Tuesday, August 11, 2015

Review: Finding Audrey by Sophie Kinsella

Finding Audrey
Publication Date: June 9, 2015
Hardcover, 288 pages, Delacorte Books
Genres: YA, Contemporary

From the #1 New York Times bestselling author of the Shopaholic series comes a terrific blend of comedy, romance, and psychological recovery in a contemporary YA novel sure to inspire and entertain.

An anxiety disorder disrupts fourteen-year-old Audrey’s daily life. She has been making slow but steady progress with Dr. Sarah, but when Audrey meets Linus, her brother’s gaming teammate, she is energized. She connects with him. Audrey can talk through her fears with Linus in a way she’s never been able to do with anyone before. As their friendship deepens and her recovery gains momentum, a sweet romantic connection develops, one that helps not just Audrey but also her entire family.

My Review

Oh, the cute! Oh, the fun! Oh, the laugh-out-louds! Basically, this book is a riot of jolly good times.

Audrey may be having a bad past few months or so, what with her anxiety order and all, but that won’t stop her family from being, well… her family. Her older brother, Frank, has managed to find himself addicted to videogames, which Audrey’s mother does not find acceptable. Her dad’s kind of oblivious to it all and her little brother just can’t stop being adorably weird. But once Frank’s friend Linus starts coming around, Audrey may find herself going from rock bottom to being the tip of an arrow that never stops pointing up.

In her sort of self-titled book, Audrey is probably portrayed as the most serious person in her family, and that’s saying a lot because she’s quite the comedian herself. And she’s kind of a celebrity, just ask her neighbor Oliver. However, the moments between Frank and his mother are just too hilarious to even compare. Plus, Audrey’s mysterious issue provided way too much false tension for a book that was wrapped up in so many giggles. Of course, Audrey’s newfound tendency to shut the world out is a great representation of just how poorly people look down on others with mental illnesses, but how did Audrey get like this? Readers need to know.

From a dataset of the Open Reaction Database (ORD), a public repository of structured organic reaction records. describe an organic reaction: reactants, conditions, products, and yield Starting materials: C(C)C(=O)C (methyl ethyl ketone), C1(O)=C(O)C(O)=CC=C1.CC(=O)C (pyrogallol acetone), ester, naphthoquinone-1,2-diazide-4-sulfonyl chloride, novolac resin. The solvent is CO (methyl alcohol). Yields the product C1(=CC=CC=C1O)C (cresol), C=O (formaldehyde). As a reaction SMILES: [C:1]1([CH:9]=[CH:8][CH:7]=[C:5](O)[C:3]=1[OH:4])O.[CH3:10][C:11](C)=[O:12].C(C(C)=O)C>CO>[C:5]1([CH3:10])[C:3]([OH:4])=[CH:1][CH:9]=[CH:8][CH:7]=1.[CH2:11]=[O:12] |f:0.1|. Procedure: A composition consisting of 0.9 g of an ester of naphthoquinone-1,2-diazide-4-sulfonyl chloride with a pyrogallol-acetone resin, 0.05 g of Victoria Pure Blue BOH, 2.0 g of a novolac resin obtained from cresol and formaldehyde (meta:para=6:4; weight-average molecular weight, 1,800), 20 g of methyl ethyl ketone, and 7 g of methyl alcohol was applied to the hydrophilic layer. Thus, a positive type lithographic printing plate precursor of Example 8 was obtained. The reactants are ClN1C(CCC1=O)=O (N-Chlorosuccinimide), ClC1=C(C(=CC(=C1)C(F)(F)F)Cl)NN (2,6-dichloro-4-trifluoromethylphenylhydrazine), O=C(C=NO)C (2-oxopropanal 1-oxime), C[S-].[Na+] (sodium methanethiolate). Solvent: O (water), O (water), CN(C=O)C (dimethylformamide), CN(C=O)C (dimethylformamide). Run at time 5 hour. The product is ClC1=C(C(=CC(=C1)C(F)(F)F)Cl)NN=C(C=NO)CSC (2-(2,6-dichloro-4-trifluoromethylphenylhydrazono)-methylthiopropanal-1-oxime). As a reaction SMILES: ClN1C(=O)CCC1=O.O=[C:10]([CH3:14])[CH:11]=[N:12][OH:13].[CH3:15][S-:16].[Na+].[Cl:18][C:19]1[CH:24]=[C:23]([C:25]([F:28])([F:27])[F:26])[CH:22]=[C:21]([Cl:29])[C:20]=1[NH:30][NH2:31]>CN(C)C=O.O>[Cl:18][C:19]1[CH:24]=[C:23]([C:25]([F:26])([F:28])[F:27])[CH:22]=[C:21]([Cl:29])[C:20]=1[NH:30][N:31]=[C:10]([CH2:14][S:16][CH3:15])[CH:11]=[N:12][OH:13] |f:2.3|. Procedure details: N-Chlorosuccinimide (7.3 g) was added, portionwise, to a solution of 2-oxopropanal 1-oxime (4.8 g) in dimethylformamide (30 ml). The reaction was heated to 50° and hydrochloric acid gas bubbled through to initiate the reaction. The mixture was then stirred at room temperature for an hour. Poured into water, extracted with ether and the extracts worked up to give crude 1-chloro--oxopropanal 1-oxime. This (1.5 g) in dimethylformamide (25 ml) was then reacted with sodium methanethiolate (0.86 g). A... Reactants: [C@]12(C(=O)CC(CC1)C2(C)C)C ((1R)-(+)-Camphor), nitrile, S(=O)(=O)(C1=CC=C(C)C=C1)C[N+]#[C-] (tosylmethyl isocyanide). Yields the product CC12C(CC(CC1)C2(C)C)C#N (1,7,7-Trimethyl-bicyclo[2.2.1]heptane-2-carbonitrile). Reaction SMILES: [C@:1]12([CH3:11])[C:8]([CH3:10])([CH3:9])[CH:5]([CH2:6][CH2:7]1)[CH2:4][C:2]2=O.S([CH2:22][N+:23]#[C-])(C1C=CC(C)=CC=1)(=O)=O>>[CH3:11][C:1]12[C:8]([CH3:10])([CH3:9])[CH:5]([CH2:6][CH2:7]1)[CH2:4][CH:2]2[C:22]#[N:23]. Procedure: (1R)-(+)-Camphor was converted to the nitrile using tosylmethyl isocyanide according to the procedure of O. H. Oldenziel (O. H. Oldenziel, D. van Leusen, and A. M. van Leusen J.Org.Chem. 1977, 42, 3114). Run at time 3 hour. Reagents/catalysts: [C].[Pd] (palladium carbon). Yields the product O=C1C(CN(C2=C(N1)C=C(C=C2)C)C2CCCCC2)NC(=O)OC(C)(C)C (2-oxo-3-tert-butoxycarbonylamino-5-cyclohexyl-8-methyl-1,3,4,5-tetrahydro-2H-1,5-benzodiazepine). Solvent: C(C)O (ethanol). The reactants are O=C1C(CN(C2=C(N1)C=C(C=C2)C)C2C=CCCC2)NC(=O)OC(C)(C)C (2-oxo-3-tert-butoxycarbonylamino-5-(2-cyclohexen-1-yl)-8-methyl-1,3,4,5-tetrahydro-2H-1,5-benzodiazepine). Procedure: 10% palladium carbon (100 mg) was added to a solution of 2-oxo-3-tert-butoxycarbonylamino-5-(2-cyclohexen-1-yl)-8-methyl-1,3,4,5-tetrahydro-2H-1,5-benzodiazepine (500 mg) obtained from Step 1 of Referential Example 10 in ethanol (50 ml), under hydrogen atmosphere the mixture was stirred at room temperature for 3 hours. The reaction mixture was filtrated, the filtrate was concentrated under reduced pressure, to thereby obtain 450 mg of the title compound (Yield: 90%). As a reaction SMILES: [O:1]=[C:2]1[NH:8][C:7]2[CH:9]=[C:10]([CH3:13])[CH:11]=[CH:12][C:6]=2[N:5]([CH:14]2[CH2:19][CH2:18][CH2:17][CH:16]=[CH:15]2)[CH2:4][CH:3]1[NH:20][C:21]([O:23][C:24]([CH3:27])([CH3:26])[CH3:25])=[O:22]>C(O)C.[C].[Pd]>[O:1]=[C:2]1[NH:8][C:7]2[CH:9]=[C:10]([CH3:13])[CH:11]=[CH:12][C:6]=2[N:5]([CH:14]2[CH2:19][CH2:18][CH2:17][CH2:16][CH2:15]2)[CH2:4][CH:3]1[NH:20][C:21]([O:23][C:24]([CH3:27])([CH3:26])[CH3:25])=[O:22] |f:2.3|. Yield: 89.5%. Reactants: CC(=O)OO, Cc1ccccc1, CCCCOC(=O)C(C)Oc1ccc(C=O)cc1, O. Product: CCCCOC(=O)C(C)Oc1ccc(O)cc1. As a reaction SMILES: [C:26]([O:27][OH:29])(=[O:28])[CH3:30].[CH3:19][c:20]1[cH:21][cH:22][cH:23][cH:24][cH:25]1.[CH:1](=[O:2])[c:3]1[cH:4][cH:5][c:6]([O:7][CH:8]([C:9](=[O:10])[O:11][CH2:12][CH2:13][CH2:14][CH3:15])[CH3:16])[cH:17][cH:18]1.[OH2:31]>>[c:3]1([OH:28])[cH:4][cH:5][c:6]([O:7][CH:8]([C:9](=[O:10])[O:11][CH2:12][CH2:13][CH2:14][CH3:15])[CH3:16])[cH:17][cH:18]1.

And if we mosey on over to the setting of this story, a reader might be a little baffled by the fact that about 90% of the plot takes place in Audrey’s home. The other 10% takes place at Starbucks. So all you Starbucks lovers, you’ll adore this cute contemporary read. Oh, and you’ll probably want a Caramel Frappuccino before, during, and after. Blend all this with a touch of UK and you get a unique setting within a not-so-unique setting.

And while the book does a great job telling a witty and charming story that portrays mental illness in a less serious manner, while still maintaining its overall seriousness, be prepared for an ending that may seem to come too soon and that’ll have you wishing you hadn’t found Audrey so the entertainment will never end.

**Note: I borrowed a copy of this book from the Book Review Board of Missouri.

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